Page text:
How SCL Health's Peter Kung promotes innovation among staff

Peter Kung has served as system vice president of innovation and virtual health at Broomfield, Colo.-based SCL Health for more than four years. 

At the health system, which comprises of eight hospitals, four safety net clinics and more than 190 ambulatory service locations, Mr. Kung manages a robust team of innovators. 

Below, Mr. Kung describes why he is focused on creating consumer-oriented solutions that improve access and experience and what he does at SCL Health to promote innovation. 

Editor's note: Responses are lightly edited for clarity and length.

Question: As system vice president of innovation, what has been your most proud moment or accomplishment? 

Peter Kung: I find that innovation centers are often situated on the edges of the organization and, as a result, these innovation centers can encounter limited success in bringing impactful initiatives and change to scale across the organization. However, at SCL Health we have embedded innovation and led the required change for innovation to be adopted system wide; and in a little less than four years at SCL Health we have been able to implement 15 enterprise initiatives, dozens of pilot programs and launch several organizational-wide innovation challenges. 

Our biggest accomplishment is our organization’s ability to create a swim lane throughout the enterprise that embraces innovation. Rather than taking a stab here and there, at SCL Health we are taking numerous new ideas and putting them into operations at scale.

Q: How do you promote innovation on your team and within your health system? 

PK: In order to get innovation into the DNA of an organization, you need strong executive leadership, collaboration across departments and engagement down to front line team members. By having a strong partnership throughout the health system, you can really promote and embed innovation. 

At the same time, SCL Health has a bottom-up strategy where we have innovation challenges to surface opportunities from the front-line. We believe that the best ideas come from teams that are at the forefront of delivering patient care. For each of the last 3 years, we have funded up to $250,000 on ideas that surface from our care delivery teams and give them the room to implement their ideas. This has fostered empowerment across the organization and allowed any employee to actively participate in advancing innovation.

Of particular focus for the innovation challenges is on delivering care "outside the four walls" of our physical locations, including social determinants of health. We have funded initiatives such as Food Farmacy, Community Health Workers, Pharmocogenomics and Meds-to-Bed, and a unique fall prevention program.

Q: Looking five to 10 years ahead, where do you see the role of Innovation heading? How will changes in healthcare affect your role? 

PK: Currently, healthcare leaders are appreciating and taking seriously changes with what patients expect from us as they interact and form relationships with companies outside our industry. It is my opinion that the only thing that moves faster than technological change is consumer expectations.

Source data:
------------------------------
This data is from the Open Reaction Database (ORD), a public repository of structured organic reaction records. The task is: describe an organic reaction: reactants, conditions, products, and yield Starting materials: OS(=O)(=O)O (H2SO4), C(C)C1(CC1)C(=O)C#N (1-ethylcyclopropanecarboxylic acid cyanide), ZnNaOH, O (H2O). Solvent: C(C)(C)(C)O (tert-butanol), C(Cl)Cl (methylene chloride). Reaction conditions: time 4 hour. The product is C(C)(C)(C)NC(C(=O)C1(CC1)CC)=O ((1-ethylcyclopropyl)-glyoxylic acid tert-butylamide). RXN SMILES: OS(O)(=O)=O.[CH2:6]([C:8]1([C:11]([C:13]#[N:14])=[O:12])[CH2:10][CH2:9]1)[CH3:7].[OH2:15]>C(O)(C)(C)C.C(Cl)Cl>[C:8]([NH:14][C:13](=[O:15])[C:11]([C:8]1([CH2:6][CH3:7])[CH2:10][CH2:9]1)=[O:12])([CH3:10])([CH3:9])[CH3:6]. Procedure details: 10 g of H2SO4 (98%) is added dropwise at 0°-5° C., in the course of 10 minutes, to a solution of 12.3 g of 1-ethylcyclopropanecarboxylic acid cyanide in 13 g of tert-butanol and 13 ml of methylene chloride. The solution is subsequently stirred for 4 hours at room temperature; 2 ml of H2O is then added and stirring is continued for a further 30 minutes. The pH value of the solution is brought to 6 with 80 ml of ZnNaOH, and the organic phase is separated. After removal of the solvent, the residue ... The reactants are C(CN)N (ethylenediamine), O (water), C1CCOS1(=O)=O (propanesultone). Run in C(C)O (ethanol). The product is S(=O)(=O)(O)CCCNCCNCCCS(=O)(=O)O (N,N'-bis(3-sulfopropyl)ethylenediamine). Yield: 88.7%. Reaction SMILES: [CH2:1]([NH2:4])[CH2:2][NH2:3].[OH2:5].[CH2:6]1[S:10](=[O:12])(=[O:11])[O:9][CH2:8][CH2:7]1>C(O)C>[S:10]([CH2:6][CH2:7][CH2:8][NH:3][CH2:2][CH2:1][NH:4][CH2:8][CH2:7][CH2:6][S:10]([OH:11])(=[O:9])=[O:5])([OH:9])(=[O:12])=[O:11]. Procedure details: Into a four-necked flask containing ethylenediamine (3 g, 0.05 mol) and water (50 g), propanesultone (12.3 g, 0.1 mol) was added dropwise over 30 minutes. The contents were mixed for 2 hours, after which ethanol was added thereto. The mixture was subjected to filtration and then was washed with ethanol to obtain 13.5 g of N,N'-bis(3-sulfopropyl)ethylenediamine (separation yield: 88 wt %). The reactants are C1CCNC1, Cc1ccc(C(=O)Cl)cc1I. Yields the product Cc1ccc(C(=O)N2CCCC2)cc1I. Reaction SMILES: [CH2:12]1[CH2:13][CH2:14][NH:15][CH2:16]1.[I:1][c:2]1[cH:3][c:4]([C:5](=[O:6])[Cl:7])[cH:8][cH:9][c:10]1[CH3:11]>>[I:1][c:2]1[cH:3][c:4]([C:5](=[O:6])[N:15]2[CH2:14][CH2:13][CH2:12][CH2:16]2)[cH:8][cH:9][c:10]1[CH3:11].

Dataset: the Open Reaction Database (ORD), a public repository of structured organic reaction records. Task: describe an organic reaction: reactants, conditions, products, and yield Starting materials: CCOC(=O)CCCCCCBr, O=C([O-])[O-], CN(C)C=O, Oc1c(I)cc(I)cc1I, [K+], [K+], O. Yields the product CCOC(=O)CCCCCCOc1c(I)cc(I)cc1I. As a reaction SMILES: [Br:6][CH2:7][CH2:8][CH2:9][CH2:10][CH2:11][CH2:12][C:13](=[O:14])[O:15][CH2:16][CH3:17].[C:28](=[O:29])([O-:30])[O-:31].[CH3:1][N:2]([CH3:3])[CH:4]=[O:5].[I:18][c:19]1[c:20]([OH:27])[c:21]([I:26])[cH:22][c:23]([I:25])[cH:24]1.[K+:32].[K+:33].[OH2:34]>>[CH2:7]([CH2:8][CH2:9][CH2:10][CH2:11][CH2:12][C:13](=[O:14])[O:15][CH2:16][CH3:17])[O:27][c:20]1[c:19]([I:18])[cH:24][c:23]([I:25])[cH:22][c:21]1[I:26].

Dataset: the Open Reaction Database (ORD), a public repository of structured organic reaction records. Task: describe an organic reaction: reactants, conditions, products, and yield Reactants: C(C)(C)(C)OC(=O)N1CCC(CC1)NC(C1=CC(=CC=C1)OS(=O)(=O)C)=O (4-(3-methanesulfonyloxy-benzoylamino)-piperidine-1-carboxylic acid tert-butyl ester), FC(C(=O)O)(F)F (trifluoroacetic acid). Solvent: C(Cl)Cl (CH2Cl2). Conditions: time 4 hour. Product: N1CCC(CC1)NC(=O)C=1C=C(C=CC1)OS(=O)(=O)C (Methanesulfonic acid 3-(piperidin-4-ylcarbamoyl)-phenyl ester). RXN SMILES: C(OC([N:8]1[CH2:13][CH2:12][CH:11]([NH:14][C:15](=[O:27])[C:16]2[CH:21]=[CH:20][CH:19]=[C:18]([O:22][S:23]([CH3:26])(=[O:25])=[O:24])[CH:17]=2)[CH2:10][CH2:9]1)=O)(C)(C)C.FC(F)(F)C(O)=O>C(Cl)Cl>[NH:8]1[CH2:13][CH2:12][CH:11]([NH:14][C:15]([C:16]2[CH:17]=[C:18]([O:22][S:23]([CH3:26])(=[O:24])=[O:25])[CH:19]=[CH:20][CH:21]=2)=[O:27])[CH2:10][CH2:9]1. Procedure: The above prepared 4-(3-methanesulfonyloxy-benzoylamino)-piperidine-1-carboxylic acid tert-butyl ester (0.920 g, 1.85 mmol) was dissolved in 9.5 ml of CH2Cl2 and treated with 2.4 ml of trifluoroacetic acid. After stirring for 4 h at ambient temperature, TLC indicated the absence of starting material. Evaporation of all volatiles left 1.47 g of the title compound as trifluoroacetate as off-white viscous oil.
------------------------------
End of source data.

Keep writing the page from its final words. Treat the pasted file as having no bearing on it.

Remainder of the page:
At the same time, we need to consider changes from CMS in the coming years; what impact is going to happen to the payer and pharmaceutical players in the ecosystem; and the force private industry and capital are bringing.

As it is difficult to predict how these factors will pan out in five to 10 years, it is clear what we, as a health system, have to do; deliver value in outcomes and cost, provide an integrated, easily accessible, and seamless experience, and transform the relationship with our patients that re-incorporates "humanity and connection" than mere transaction or clicks.

There will be a role for innovation in our industry because we need to accelerate and tackle these currently "hard and stubborn" dilemmas in transformative ways versus our currently acceptable pace of incremental progression — our industry and patients cannot wait that long. Moreover, I do believe that impact of innovation within our industry will be more about seamless integration than invention.

Q: What has been one innovation that you implemented to improve patient experience?

PK: When it comes to access and experience, SCL Health has recently launched a program that opens up 90 percent of our physicians' schedules in our Denver region for open and direct online scheduling (expanding to all our regions by end of 2019). This is coupled with the ability to also digitally check-in before the patient arrives, fill out any necessary paperwork, and pay any co-pays and bills which has made a powerful combination of new functionality to improve customer experience.

More articles on innovation:
CHLA's Omkar Kulkarni shares 3 core functions of a successful chief innovation officer
Oregon health innovation center receives $8M to expand tech support
City of Hope's chief digital officer on crafting a strategy that avoids 'digitization for the sake of digitization'

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